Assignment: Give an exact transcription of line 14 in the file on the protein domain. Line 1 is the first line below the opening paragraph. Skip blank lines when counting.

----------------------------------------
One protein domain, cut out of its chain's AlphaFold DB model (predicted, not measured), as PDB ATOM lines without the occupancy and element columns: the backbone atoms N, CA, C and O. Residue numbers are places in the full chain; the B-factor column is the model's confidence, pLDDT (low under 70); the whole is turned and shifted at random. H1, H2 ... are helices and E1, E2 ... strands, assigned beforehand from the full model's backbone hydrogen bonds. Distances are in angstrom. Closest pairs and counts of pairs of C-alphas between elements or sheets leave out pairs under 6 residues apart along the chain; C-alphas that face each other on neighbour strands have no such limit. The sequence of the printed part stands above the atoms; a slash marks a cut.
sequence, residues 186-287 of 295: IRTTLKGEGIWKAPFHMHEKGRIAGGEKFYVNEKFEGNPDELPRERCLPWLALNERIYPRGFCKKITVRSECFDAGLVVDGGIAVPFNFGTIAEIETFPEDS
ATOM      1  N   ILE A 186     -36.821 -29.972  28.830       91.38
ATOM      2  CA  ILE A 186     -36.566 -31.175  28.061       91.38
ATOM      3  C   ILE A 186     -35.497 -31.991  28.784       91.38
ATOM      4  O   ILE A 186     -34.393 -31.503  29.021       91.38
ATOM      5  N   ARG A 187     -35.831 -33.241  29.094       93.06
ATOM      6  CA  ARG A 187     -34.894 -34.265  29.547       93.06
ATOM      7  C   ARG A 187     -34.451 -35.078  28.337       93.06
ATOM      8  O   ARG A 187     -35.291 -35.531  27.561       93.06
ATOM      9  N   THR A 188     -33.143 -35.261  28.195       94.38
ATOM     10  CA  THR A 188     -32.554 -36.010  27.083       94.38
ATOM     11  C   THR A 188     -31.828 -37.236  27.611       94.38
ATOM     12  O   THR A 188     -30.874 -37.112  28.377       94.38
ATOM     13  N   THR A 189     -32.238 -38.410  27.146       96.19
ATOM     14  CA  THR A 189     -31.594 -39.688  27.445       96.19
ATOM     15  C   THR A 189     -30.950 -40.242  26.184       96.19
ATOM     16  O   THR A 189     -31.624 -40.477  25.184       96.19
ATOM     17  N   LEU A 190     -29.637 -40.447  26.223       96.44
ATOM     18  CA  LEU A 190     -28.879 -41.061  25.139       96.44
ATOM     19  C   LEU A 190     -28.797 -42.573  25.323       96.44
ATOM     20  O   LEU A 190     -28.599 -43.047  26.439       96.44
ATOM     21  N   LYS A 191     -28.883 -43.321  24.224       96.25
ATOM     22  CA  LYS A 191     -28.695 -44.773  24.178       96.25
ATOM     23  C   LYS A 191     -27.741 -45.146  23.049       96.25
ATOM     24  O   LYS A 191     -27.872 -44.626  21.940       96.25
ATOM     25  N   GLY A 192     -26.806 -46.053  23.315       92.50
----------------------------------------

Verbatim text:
ATOM     13  N   THR A 189     -32.238 -38.410  27.146       96.19